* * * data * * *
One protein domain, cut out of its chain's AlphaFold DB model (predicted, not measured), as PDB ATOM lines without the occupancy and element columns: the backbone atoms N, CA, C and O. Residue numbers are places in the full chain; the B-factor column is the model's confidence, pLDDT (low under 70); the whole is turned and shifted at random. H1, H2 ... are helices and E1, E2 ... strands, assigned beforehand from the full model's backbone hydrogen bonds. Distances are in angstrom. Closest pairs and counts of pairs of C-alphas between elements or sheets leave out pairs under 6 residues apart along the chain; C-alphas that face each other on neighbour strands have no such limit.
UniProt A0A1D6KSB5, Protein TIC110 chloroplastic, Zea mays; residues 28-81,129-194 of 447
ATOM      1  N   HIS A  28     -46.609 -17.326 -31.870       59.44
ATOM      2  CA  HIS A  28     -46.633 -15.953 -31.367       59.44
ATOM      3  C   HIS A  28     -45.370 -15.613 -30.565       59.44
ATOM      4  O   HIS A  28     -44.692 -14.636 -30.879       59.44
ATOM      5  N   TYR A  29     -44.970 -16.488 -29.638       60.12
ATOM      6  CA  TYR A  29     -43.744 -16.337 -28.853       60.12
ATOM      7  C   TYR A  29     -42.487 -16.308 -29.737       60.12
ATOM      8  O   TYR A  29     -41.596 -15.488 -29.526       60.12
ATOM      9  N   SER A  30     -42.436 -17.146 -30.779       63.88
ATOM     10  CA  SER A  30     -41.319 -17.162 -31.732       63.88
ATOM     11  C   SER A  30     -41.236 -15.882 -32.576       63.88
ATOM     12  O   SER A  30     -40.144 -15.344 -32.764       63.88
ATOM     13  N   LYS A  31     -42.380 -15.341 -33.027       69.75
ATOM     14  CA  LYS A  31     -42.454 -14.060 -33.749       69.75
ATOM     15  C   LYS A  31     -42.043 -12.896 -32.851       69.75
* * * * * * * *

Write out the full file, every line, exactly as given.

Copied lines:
One protein domain, cut out of its chain's AlphaFold DB model (predicted, not measured), as PDB ATOM lines without the occupancy and element columns: the backbone atoms N, CA, C and O. Residue numbers are places in the full chain; the B-factor column is the model's confidence, pLDDT (low under 70); the whole is turned and shifted at random. H1, H2 ... are helices and E1, E2 ... strands, assigned beforehand from the full model's backbone hydrogen bonds. Distances are in angstrom. Closest pairs and counts of pairs of C-alphas between elements or sheets leave out pairs under 6 residues apart along the chain; C-alphas that face each other on neighbour strands have no such limit.
UniProt A0A1D6KSB5, Protein TIC110 chloroplastic, Zea mays; residues 28-81,129-194 of 447
ATOM      1  N   HIS A  28     -46.609 -17.326 -31.870       59.44
ATOM      2  CA  HIS A  28     -46.633 -15.953 -31.367       59.44
ATOM      3  C   HIS A  28     -45.370 -15.613 -30.565       59.44
ATOM      4  O   HIS A  28     -44.692 -14.636 -30.879       59.44
ATOM      5  N   TYR A  29     -44.970 -16.488 -29.638       60.12
ATOM      6  CA  TYR A  29     -43.744 -16.337 -28.853       60.12
ATOM      7  C   TYR A  29     -42.487 -16.308 -29.737       60.12
ATOM      8  O   TYR A  29     -41.596 -15.488 -29.526       60.12
ATOM      9  N   SER A  30     -42.436 -17.146 -30.779       63.88
ATOM     10  CA  SER A  30     -41.319 -17.162 -31.732       63.88
ATOM     11  C   SER A  30     -41.236 -15.882 -32.576       63.88
ATOM     12  O   SER A  30     -40.144 -15.344 -32.764       63.88
ATOM     13  N   LYS A  31     -42.380 -15.341 -33.027       69.75
ATOM     14  CA  LYS A  31     -42.454 -14.060 -33.749       69.75
ATOM     15  C   LYS A  31     -42.043 -12.896 -32.851       69.75